Is Europe About To Make Offering Internet Service A Criminal Offense?
from the punishment-fits-the-crime? dept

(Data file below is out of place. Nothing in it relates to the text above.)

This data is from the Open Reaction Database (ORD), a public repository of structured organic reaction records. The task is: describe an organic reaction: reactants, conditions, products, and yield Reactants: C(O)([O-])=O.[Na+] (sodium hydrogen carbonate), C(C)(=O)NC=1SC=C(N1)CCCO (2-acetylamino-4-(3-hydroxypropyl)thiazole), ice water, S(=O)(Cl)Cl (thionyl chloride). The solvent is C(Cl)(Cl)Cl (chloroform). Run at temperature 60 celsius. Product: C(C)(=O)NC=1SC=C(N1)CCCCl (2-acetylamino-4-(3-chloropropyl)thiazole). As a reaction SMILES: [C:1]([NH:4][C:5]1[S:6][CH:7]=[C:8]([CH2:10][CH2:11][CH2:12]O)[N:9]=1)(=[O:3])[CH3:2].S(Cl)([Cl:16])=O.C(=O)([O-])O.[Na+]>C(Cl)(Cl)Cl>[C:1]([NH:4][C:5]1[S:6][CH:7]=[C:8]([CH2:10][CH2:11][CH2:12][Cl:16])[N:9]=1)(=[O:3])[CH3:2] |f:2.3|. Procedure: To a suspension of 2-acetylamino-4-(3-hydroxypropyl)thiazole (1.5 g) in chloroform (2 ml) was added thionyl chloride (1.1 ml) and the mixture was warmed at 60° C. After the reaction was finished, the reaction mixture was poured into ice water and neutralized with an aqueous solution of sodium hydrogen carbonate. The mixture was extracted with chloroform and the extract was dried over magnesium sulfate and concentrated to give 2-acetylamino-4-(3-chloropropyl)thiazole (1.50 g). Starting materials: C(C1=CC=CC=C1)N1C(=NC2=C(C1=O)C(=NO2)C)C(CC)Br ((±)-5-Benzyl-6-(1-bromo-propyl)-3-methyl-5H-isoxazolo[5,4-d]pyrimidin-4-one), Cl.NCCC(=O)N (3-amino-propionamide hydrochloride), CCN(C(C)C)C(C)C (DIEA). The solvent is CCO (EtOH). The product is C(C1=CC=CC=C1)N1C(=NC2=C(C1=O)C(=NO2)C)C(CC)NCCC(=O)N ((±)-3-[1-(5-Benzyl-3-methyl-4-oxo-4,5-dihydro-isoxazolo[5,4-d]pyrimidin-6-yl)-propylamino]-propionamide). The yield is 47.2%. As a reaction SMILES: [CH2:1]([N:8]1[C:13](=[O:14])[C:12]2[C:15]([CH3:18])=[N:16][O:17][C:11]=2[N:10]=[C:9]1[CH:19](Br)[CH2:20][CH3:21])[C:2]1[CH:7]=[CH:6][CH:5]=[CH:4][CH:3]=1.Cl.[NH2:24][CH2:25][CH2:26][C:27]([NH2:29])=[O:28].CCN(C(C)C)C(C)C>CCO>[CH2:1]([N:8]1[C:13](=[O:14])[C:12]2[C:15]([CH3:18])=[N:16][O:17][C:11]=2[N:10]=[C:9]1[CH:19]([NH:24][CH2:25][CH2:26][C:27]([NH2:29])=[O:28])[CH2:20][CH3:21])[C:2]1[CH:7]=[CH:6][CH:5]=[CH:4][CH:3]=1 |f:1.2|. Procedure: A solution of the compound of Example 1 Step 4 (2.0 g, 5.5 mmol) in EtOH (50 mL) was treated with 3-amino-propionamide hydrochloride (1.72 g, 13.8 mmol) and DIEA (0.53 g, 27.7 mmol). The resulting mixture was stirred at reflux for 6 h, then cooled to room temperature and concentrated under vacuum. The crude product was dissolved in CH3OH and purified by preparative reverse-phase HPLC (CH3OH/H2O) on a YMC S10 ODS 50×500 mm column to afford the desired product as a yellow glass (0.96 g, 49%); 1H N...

Remember Orrin Hatch’s wonderful proposed law, the INDUCE Act? While it never passed, the recent Grokster decision did set up an “inducement” standard in determining if a company could be sued for violating copyright law. However, over in Europe they’re taking the concept of the Induce Act much farther. In what’s described as a mere “footnote” to a bill on making copyright laws uniform across Europe, it includes language that would criminalize “attempting, aiding or abetting and inciting” acts of copyright infringement. Aiding and abetting can cover a lot of ground. It would seem that your computer manufacturer, your ISP and, perhaps, your CDR drive maker would all be guilty of these things — and therefore face criminal charges, including up to four years in jail. Meanwhile, of course, the recording industry is complaining that these rules are not strict enough. Should this pass, don’t be surprised if the US later tries to come up with something similar under the concept of making the laws uniform between the US and Europe. Even better, they’ll just make it a bit stricter, so that Europe will feel the need to then make their own laws even stricter. It’s the global game of leapfrog that we’ve seen before.